Like, gee, didn't they learn their lessons from Tunica and New Orleans, where women showed up in DROVES. In Tunica they had more women in the Ladies event, then the WHOLE turnout for the MAIN event there!
In New Orleans, they would of had TWICE as many as they did (there were 300 women there), had they not played fast and loose with the schedule and changed the event a few months before hand.
In New Orleans, the other events were put up on the stage on the TV tables, where the women were shoved off in a corner ... and we didn't get an announcer either then.
In New Orleans, the table I was at, between when we lost one player and the 3rd player a whole 20 min elapsed, and then when we refused to play more, and ONLY then (and started yelling in unison for the floor), did the tournament directors tear themselves away from WATCHING other satellite tables play to come over and do their jobs and fill the seats.
2) Back to Las Vegas WSOP event ... When they came to get their seat assignments ... they told women registered in the 2005 Ladies WSOP event, THREE, count them, THREE different times that the event would start at.
11:00 am PST, 12 noon PST, and 2pm PST (the correct starting time was at 11:00 am PST)
3) When it got down into the money, and Jennifer Tilley had a MASSIVE chip lead (the women was luckier than snot I have to say. I think she must of had poker genies, one on each of her shoulders, based on the number of times she called with the worst hand, and sucked out the better player on the turn or the river), all of a sudden, the WSOP people and ESPN 'discovered' that there was a Women's WSOP tournament happening, simply because the Movie star was in the chip lead.
It was then and ONLY then, that they (TPTB and ESPN) proposed that play stop, and the women come back again the next day.
Problem was, most women had planes to catch the next morning (because they had been told it was ONLY a 1 day event), and in one case that I know of, a single parent had small children and had to get back again because she'd have no child care, and couldn't find someone else to care for them.
Again, all because of piss poor planning on the part of the WSOP people.
4) Finally, the final table. I don't care if the event had NOT been planned to be filmed or not, or if people agree if there should or should NOT be a Ladies ONLY event in the first place. If there is an WSOP event, it should be respected just as much as the other events. The other events, when they got down to the final table(s), the final 9 if you will, each had their final tables announced.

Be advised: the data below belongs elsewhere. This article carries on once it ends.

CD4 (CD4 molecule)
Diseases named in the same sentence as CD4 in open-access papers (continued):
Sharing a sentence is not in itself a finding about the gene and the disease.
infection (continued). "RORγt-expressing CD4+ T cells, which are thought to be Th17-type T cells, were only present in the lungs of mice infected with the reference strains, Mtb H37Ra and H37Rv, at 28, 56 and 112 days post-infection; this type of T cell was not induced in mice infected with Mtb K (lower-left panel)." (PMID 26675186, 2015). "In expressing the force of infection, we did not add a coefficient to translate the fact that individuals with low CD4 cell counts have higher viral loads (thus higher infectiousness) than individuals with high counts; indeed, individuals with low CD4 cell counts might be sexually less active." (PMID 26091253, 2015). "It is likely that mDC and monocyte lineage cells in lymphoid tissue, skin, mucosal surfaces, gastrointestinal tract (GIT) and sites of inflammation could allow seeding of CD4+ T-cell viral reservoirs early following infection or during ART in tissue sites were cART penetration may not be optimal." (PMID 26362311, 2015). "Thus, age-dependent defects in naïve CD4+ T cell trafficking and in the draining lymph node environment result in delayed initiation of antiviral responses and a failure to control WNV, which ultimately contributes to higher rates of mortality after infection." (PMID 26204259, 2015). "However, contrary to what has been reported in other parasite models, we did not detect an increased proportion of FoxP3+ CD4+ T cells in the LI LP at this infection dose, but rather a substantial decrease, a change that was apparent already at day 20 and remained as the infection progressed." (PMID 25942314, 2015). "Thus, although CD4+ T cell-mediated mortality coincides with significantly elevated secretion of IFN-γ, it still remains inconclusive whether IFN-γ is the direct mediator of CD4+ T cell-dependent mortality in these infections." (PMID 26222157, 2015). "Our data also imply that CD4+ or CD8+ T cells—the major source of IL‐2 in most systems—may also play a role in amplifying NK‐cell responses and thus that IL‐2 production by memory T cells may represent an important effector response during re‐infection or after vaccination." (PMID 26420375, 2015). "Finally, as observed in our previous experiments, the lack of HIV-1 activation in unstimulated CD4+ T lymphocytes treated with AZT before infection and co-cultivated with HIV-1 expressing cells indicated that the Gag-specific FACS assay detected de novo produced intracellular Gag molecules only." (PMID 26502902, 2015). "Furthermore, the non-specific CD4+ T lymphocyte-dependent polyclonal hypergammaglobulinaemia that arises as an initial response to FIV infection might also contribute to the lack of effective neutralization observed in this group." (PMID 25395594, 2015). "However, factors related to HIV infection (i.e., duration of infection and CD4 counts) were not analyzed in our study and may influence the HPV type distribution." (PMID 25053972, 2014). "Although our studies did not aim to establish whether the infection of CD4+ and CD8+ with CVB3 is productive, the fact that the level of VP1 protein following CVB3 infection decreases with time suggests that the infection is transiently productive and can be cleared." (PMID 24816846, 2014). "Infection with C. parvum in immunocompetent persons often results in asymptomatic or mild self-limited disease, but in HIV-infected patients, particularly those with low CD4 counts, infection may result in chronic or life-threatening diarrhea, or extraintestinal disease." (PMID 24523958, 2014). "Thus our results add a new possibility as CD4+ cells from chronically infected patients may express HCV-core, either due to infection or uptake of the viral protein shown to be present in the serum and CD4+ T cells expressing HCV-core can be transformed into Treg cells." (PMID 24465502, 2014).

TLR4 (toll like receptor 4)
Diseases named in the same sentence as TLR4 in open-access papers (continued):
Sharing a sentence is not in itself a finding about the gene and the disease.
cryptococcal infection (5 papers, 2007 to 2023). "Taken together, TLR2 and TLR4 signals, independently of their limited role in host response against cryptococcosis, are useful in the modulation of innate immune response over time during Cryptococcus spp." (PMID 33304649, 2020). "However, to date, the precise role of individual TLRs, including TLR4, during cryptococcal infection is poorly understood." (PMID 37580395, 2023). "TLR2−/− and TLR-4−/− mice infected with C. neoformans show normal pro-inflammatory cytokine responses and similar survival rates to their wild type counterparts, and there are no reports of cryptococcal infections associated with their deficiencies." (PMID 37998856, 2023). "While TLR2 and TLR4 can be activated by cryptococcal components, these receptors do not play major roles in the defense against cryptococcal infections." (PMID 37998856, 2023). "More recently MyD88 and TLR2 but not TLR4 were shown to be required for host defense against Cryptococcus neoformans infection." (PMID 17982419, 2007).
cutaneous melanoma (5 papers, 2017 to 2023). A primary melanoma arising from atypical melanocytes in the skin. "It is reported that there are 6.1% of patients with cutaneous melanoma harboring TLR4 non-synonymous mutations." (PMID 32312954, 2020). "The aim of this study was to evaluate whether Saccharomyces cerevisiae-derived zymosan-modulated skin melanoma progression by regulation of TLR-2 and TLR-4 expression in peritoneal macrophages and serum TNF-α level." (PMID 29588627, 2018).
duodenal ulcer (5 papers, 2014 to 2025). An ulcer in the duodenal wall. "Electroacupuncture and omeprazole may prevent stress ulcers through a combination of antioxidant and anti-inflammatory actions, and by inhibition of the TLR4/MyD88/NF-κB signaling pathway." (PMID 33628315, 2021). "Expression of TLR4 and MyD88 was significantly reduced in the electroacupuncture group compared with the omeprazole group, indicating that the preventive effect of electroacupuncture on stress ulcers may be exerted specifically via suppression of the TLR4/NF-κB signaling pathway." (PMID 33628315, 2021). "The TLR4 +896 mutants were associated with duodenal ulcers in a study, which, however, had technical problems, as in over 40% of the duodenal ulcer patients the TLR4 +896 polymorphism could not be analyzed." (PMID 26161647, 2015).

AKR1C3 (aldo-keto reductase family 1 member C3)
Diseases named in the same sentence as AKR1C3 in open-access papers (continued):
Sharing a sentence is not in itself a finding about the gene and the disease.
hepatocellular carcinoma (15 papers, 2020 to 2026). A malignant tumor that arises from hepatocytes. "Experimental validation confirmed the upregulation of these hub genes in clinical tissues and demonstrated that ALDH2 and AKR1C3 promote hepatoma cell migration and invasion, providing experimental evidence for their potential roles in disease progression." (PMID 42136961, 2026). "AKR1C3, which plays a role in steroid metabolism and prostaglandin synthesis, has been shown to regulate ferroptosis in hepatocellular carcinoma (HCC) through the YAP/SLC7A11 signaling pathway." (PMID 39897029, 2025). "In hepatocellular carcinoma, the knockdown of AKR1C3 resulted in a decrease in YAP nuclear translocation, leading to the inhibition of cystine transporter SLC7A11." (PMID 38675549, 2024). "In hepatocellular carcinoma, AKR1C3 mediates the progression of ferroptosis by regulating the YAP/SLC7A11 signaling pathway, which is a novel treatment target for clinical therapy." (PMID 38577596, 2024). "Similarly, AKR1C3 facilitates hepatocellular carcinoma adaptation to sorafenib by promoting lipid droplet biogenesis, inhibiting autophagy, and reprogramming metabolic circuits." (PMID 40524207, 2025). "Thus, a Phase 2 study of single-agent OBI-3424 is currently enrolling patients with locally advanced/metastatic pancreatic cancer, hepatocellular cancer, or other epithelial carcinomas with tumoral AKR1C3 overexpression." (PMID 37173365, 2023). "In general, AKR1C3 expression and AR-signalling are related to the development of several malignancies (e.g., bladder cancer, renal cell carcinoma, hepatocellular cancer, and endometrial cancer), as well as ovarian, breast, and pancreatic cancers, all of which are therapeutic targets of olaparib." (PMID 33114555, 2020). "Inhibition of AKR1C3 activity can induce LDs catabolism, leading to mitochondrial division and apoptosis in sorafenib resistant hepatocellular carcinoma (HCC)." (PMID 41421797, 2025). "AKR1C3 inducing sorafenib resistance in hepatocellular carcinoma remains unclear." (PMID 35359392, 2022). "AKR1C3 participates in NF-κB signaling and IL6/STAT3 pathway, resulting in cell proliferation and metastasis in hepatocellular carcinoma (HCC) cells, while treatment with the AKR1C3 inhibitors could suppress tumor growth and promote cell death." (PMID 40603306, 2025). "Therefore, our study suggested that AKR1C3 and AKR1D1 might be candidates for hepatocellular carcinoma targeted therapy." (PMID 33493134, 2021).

Well, when the Ladies got down to the final table, we had to BEG and CHANT for an announcer.
When realized that NO final table would be announced, crowd began:
"Respect the women! We want an announcer for the Women" and also simply "Announcer, Announcer!"
over and over again.
Well, about this time Phil L. (the Unibomber) showed up (again, as he'd been coming over every now and then to check on Jennifer's progress) and began talking to the women spectators. Several of the ladies started talking to him how totally disrespectful that the women were being treated (BTW ... Phil L. Is a VERY nice young man). He agreed, and then was talked into going to the officials to speak to them, and use his pull with them, about getting an announcer for them.
It's only because of Phil and when the ESPN film crew came over to check on Jennifer's progress again, and began filming, the crowd chanting, then and ONLY then did suddenly an announcer appear.
This was AFTER as well, the 9th lady was knocked out, and as such, SHE never got announced AT all!
5) Phil also pointed out to the powers that be, that there was a TV camera final table available, as Phil was convinced by the crowd watching the ladies (which BTW the crowd there watching the Ladies event towards the end .... was 4 times as many as were watching the Omaha Final table that was happening at the same time), to use his pull with the WSOP and the ESPN people, and thus on the next break, the remaining 6 ladies were moved over to a TV table, but NOT the stage where normally final tables were filmed and played at.